Posted 8 years ago
 Finding formula for the n-th digit in the binary representation of Sqrt[2] using Floor function.  sol = RSolve[{b[n + 2] == a[n + 1] - 2*a[n], a[n] == Floor[Sqrt[2]*2^n], b[0] == 1, b[1] == 0}, {b[n], a[n]}, n] sol2 = FullSimplify[b[n] /. sol[[1]], Assumptions -> {n > 0, n \[Element] Integers}]  $$B_n=-2 \left\lfloor 2^{-\frac{3}{2}+n}\right\rfloor +\left\lfloor 2^{-\frac{1}{2}+n}\right\rfloor$$This is formula for the n-th digit in the binary representation of $\sqrt{2}$ for $n > 0$ and $n\in \mathbb{Z}$ using Floor function.  Table[sol22 /. n -> m, {m, 1, 50}]  ${1, 0, 1, 1, 0, 1, 0, 1, 0, 0, 0, 0, 0, 1, 0, 0, 1, 1, 1, 1, 0, 0, 1, \ 1, 0, 0, 1, 1, 0, 0, 1, 1, 1, 1, 1, 1, 1, 0, 0, 1, 1, 1, 0, 1, 1, 1, \ 1, 0, 0, 1}$
Posted 8 years ago
 Just checking: is this, then, some kind of spigot algorithm for sqrt(2)?https://en.wikipedia.org/wiki/Spigot_algorithm
Posted 8 years ago
 No is not algorithm, it's better than that. It simple, it's a formula, or function.An example:To start calculating binary digits from, say, the 8th place only need substitute for n=8,9,10,11,12,13,14,15....That it's all. formula =1/2 - (2 ArcTan[Cot[2^(-(3/2) + n) \[Pi]]])/\[Pi] + ArcTan[Cot[2^(-(1/2) + n) \[Pi]]]/\[Pi] sol = Table[formula, {n, 8, 15}] // N // Round  ${1, 0, 0, 0, 0, 0, 1, 0}$and say from n=1....15:  sol2 = Table[formula, {n, 1, 15}] // N // Round  ${1, 0, 1, 1, 0, 1, 0, 1, 0, 0, 0, 0, 0, 1, 0}$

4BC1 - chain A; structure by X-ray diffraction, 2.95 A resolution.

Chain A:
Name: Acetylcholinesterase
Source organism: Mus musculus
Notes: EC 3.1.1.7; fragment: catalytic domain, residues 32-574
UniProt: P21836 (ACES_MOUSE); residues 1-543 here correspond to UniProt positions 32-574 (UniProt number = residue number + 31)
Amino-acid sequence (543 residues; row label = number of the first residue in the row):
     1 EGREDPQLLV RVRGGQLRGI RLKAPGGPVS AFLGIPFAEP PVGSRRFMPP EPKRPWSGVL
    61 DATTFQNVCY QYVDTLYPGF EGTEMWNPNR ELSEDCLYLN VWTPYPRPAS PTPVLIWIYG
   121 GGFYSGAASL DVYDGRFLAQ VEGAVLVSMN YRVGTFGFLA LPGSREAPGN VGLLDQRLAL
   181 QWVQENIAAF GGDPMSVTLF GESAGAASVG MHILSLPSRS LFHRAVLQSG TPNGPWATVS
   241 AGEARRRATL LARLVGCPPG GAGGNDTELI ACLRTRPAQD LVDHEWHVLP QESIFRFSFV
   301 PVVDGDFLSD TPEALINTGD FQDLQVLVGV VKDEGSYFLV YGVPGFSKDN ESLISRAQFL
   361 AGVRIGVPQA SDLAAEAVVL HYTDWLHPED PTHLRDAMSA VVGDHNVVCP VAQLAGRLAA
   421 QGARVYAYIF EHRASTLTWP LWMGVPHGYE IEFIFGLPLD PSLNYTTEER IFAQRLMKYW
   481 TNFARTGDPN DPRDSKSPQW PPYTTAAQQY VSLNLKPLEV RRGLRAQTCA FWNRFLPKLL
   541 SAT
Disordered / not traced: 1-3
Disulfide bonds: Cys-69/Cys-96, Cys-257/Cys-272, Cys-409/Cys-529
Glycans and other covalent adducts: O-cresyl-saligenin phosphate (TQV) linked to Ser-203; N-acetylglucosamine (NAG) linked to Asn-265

Posted 8 years ago
 I think it is then a spigot algorithm, because you have extensions, like the famous one for Pi in base 16 which calculates the nth digit directly... Algorithm here can be read as function:> A further refinement is an algorithm which can compute a single arbitrary digit, without first computing the preceding digits: an example is the Bailey-Borwein-Plouffe formula, a digit extraction algorithm for ? which produces hexadecimal digits.https://en.wikipedia.org/wiki/Spigot_algorithm
Posted 8 years ago
 You're right.So let it be.Have a nice day. :)Mariusz.
Posted 8 years ago